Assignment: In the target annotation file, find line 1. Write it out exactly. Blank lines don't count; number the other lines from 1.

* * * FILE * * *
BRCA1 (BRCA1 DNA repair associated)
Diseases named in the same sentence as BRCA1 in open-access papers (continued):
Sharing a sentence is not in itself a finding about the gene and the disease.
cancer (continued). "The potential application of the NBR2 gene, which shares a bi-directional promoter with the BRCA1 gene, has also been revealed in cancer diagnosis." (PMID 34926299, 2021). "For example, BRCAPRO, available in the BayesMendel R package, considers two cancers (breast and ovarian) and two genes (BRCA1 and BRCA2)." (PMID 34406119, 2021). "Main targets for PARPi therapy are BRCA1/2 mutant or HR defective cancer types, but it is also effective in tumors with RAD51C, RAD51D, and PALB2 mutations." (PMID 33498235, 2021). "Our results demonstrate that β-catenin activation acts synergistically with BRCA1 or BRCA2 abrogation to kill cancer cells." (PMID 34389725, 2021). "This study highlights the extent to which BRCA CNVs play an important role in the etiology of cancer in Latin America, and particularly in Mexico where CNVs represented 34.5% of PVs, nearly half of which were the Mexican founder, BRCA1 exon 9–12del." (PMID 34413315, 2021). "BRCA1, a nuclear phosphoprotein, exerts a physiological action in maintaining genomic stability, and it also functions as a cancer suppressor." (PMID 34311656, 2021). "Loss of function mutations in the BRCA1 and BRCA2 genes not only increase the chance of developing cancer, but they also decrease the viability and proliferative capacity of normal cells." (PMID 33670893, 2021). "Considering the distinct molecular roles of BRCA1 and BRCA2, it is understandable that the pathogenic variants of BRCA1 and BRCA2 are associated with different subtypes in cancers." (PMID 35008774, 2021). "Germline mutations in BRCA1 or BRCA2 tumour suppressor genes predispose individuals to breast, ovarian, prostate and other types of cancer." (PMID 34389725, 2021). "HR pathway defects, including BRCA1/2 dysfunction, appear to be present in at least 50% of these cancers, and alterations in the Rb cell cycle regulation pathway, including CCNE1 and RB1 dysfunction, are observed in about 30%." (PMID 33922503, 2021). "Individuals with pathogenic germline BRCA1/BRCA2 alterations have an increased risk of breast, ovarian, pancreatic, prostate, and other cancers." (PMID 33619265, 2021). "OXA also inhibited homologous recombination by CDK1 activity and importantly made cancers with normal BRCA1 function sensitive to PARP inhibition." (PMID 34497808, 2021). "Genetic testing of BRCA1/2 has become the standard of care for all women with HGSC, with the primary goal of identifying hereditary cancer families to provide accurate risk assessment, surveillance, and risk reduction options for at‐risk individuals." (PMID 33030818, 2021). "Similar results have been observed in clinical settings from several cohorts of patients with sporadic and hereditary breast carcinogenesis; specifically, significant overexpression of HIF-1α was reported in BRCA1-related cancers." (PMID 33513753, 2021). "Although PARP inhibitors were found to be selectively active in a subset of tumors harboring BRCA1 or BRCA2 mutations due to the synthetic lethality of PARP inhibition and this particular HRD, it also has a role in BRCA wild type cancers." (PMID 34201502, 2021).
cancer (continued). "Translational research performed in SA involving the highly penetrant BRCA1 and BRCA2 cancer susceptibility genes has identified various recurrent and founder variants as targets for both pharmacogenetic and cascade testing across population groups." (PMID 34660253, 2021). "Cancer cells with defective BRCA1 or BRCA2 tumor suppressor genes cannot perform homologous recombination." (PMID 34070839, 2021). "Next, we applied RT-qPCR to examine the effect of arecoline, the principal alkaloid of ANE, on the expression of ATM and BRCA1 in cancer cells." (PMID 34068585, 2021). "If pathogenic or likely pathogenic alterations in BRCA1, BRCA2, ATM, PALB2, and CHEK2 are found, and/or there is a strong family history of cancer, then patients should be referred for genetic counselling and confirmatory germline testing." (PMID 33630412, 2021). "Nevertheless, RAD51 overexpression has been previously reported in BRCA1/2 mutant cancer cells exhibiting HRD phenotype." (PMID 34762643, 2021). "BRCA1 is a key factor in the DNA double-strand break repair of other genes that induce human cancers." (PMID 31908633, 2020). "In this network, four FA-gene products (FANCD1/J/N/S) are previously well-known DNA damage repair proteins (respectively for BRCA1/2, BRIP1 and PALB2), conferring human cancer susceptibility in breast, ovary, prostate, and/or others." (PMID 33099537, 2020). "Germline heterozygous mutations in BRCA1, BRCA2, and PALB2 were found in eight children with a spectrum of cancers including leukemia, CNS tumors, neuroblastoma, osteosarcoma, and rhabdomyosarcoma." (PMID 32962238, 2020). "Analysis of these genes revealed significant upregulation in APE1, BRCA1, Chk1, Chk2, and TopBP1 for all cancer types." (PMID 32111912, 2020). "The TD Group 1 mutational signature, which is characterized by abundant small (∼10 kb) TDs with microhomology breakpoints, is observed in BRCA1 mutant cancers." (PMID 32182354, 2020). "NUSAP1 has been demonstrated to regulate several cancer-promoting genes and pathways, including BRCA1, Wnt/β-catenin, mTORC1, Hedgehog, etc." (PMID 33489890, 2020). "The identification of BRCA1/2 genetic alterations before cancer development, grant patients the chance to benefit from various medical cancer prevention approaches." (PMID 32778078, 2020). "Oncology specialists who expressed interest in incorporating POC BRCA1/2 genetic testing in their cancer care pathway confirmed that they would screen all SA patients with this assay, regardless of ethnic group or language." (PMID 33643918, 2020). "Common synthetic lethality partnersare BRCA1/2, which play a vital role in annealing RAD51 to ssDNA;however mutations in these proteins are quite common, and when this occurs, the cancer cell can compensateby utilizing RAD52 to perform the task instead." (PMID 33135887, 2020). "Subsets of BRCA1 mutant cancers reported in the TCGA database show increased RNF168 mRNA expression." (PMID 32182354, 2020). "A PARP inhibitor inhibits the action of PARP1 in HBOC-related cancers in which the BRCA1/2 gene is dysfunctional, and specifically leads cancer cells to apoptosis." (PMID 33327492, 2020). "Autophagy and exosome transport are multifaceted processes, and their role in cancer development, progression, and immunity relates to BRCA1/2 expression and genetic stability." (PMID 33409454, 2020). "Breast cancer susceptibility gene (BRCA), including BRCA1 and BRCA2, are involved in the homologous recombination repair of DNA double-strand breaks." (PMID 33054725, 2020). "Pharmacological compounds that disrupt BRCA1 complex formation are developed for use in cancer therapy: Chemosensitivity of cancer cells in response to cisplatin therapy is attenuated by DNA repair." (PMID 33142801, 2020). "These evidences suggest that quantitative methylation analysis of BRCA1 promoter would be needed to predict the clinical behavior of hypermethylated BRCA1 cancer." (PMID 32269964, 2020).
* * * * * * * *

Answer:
BRCA1 (BRCA1 DNA repair associated)